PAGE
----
I feel so many of our stories additionally face the threat of being further driven into secrecy and silence if certain stories don’t seem to fit within a paradigm of what is “acceptable pro-abortion language” with regards to describing our own pregnancies. As someone who has experienced two abortion procedures: one elective and a second to save my life from a miscarriage, I want to be clear that I did see and continue to see those two pregnancies as “my babies.” I know the language that I choose to describe both of my pregnancies is highly problematic among some abortion rights activists today, but I think we also have to keep in mind of what-can-be a highly emotional experience where some women and birthing folks may attach their own personal designation to their pregnancies, and I feel that all of those designations should be respected. It is no one’s business on why we choose abortion. And it is also no one’s business on what we choose to personally name our pregnancies, even when we choose to terminate them.
I truly respect everyone’s personal designation of what they call their pregnancy: whether they use terms like “baby,” “unborn,” “fetus,” “a clump of cells,” and “embryo.” I’m not about to minimize or undermine anyone’s abortion experience whether they saw theirs as a tragedy, a celebration, or just a normal everyday procedure. It could be any one of those things, and all are acceptable. I cannot stress enough how deeply minimizing it feels when I choose to intimately share with someone about having lost a baby when that someone—especially someone who has never gone through a pregnancy or abortion—feels the need to correct me and call it “a bunch of cells.” I don’t ever need to be told by a fellow abortion rights activist that I shouldn’t feel bad as they start debating when human life first begins, and then tell me mine doesn’t count. Yes, this has happened to me too.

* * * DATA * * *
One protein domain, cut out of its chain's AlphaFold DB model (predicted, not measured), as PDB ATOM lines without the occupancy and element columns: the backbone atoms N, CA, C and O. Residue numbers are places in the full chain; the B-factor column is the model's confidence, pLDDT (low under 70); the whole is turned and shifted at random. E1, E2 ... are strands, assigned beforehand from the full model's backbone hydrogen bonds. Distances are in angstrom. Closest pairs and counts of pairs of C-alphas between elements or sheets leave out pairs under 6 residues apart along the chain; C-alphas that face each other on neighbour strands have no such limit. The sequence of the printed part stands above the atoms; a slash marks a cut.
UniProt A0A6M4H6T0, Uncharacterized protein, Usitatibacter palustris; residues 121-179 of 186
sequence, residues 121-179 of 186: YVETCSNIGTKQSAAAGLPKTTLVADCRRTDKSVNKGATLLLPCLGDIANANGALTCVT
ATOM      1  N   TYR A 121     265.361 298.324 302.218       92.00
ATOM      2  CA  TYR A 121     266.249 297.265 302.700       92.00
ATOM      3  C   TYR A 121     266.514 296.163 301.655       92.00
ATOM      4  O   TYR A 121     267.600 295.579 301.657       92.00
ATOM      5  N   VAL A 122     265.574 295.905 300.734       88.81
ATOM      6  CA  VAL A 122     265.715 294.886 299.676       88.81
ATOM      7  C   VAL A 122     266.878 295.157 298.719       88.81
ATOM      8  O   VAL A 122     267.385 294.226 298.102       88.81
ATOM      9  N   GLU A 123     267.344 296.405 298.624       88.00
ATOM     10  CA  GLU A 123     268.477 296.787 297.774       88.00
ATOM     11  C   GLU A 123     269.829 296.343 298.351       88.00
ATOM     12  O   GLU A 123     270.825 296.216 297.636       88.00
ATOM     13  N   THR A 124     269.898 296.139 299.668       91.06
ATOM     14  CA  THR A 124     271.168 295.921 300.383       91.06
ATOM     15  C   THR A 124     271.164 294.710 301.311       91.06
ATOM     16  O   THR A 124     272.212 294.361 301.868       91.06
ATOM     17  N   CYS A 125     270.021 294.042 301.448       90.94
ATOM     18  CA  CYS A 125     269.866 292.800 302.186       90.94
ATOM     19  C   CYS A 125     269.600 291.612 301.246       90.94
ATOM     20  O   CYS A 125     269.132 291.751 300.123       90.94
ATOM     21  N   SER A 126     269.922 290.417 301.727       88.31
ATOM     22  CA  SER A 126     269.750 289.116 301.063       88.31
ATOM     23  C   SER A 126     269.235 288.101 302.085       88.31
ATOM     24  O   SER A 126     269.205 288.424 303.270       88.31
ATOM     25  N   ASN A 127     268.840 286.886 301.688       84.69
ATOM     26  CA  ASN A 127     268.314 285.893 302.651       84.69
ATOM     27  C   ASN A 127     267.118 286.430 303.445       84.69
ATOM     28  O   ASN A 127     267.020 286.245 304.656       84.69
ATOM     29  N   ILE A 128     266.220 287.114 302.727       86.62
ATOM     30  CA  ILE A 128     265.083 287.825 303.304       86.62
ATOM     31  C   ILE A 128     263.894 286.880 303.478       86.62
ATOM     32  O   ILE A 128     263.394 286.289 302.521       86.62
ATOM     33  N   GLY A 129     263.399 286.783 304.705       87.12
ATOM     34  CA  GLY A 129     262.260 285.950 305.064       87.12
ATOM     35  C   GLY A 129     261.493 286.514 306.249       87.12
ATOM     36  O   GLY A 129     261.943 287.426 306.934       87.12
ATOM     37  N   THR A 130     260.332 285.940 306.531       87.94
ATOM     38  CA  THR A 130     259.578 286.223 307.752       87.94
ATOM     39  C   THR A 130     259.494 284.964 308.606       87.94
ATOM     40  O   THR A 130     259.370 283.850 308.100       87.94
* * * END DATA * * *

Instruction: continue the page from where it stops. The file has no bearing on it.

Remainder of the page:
Despite all of the essays and stories that I’ve published about my abortion experience, I always operated with a sense of shame for various reasons (many of them already listed in “Bad Pro-Choicer”). In these times, I feel I can’t afford to be ashamed anymore. Since Roe has been overturned, I’ve decided to throw shame and fear out the window. I don’t expect other women and birthing folks to follow suit. We’re currently living in a country where abortion is banned in half the states, or under serious threat. You do you, for your own safety and well-being, under whatever means possible.
Also, since I mentioned in “Bad Pro-Choicer” how my mother and I haven’t spoken about my abortion for probably almost a decade now, she was actually the very first person I called when I learned Roe had been overturned that early morning of June 24, 2022 at 8 AM. If ever there was a person whom I needed to sob to when I heard that Roe was overturned, it was my mother—my Brown Ilocana immigrant 77-year-old mother—who listened and equally expressed her outrage and disappointment in the governing powers of our country. Both my mother and myself have gone through an abortion procedure to save our lives from a miscarriage.
To us, we lost our babies. Let me be clear. My mother and I both experienced miscarriages. They were safely and successfully completed by the same abortion procedure, a procedure that is otherwise not constitutionally protected in the Philippines and the United States. Both were seen as necessary. Otherwise, both of us might’ve hemorrhaged to death. We are both women of means. We are both women who had caring and licensed doctors to perform these procedures in the eyes of the law, when that law, unfortunately, is arbitrary and never guaranteed.